Reading for UConn Reads

By Anne D'Alleva

Explore the world of classic fiction and participate in the selection process for UConn Reads 2012-13 with Anne D'Alleva, Associate Professor of Art History and Women's, Gender, and Sexuality Studies and Chair of the UConn Reads Steering Committee.

Booklist Sneak Peek #2: Women Writers

Jane Austen, Charlotte Brontë, Emily Brontë – is anyone surprised to find them on the nomination list? Like so many others, I discovered these authors as a young reader and go back to them again and again. Their books are life companions to me.

There’s a richness of women writers on our UConn Reads list. Edith Wharton and Willa Cather are there; Harper Lee’s To Kill a Mockingbird has been nominated twice, as has Zora Neal Hurston’s Their Eyes Were Watching God. Both of these books have great related materials: the classic 1962 film version of To Kill a Mockingbird, starring Gregory Peck, and Alice Walker’s “Looking for Zora,” a moving essay about her search for Hurston’s grave.

First edition, 1937

I was particularly intrigued by the suggestion of Yonnondio: From the Thirties by the American writer Tillie Olsen. Olsen was born in 1912 to Russian Jewish Immigrant parents. She dropped out of high school and worked a series of low-paying jobs as a waitress, hotel maid, and factory worker. She became a social and labor activist during the Great Depression, and also a wife and mother, but she yearned to find the time and resources to write. In reviewing Olsen’s book Silences, about the challenges that face writers because of their gender, race, or class, Margaret Atwood wrote, “She did not write for a very simple reason: A day has 24 hours in it. For 20 years, she had no time, no energy and none of the money that would have bought both. It may be comforting to believe that garrets are good for geniuses… [but] society cannot be absolved from the responsibility for what it produces or fails to produce in the way of literature.”

Yonnondio: From the Thirties, is an unfinished novel. The title comes from a Walt Whitman poem and is meant as a cry of grief. The novel follows the story of the Holbrook family. as they struggle to survive, moving from a Wyoming mining town to a city slum in Omaha, Nebraska. They struggle with income, class, gender roles, and a constant nightmarish anxiety about their power to survive. Although written during the Great Depression, the story takes place in the 1920s, and some critics have contrasted it with The Great Gatsby’s portrayal of that era.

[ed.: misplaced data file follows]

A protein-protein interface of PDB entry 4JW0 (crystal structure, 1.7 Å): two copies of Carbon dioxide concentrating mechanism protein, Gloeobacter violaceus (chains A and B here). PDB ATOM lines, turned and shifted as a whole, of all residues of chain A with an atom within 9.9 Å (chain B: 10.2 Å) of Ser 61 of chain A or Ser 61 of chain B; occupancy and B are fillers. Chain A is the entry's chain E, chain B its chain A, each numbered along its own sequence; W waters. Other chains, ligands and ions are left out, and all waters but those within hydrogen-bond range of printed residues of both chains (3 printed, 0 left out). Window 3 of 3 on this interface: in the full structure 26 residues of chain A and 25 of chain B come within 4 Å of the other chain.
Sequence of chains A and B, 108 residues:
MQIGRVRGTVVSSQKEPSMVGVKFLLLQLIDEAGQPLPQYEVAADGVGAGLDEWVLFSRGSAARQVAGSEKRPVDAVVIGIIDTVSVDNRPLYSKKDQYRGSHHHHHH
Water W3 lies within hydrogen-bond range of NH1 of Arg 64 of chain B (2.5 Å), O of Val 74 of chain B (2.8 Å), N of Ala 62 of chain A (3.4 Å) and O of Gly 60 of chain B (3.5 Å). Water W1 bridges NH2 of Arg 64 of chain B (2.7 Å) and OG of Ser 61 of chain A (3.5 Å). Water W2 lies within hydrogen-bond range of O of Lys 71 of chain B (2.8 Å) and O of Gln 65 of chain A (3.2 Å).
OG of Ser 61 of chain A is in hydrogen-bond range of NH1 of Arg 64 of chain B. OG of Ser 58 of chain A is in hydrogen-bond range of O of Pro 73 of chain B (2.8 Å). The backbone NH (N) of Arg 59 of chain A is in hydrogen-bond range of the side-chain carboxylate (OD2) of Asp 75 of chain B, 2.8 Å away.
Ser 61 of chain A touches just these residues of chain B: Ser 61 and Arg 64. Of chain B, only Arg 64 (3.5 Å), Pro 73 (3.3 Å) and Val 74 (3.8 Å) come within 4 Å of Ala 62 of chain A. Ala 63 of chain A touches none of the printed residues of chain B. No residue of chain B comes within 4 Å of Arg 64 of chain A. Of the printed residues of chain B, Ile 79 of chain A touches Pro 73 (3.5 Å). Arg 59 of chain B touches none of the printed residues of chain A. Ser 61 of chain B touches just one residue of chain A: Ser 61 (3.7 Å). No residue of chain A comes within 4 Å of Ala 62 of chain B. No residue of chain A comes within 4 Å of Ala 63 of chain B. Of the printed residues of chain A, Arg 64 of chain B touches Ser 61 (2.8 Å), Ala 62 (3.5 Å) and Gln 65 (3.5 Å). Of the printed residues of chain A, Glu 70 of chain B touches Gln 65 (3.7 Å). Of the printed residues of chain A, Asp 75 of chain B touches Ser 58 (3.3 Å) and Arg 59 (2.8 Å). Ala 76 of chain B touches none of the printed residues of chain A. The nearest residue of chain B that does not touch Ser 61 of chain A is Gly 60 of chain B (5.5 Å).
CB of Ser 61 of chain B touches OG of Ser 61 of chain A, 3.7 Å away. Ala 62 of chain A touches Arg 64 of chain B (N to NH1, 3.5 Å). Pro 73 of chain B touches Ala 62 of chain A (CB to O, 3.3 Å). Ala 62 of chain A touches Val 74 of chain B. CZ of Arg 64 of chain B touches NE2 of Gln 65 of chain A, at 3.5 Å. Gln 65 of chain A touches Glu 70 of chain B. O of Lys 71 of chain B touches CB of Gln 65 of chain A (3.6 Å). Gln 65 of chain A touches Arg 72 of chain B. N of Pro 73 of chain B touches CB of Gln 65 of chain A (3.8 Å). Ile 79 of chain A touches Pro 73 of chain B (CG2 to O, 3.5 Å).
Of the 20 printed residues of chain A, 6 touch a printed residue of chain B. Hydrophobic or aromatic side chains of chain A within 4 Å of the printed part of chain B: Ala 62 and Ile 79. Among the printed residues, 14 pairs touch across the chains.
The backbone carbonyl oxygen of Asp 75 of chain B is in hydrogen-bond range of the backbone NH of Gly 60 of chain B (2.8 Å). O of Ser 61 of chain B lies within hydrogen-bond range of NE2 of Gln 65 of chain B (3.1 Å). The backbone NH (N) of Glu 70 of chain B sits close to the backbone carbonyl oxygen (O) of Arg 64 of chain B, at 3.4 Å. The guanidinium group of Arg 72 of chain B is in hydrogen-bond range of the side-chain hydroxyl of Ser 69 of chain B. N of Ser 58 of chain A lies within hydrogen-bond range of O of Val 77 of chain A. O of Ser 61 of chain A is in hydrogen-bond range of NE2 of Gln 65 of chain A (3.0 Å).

A very different nominee is Frankenstein; or, The Modern Prometheus, by the brilliant nineteenth-century writer Mary Shelley. Shelley was just eighteen years old when she started writing the story of the monster created during a scientific experiment gone awry. It’s considered both a masterpiece of the Gothic novel and one of the first examples of science fiction. There’s a lot of fun to be had with the story’s many pop-culture incarnations, but there are serious themes, too: the danger of knowledge, power and responsibility, the nature of beauty and monstrosity, the human need for family and community.

Titlepage of the first edition, 1818, from the Bodleian Library, Oxford

I first read the book during a long train ride in Germany and Austria, and what I remember most vividly about it is the almost unbearable pathos of the monster, who seeks love and companionship but suffers nothing but rejection, and becomes a terrible murderer as a result. Perhaps, as I was traveling alone, the monster’s isolation resonated with me. I’m going to read it again next week, on family vacation in the Berkshires – where I will be anything but alone!

From high Gothic fantasy to social realism: what other works by women writers belong on the nomination list?

Please feel free to share your ideas here or nominate a book at the UConn Reads website.

Bibliographic note:

Julie Bosman, “Tillie Olsen, Feminist Writer, Dies at 94,” New York Times, January 3, 2007, (retrieved July 6, 2012)

Margaret Atwood’s review of Tillie Olsen’s book Silences, appeared in the New York Times on July 30, 1978.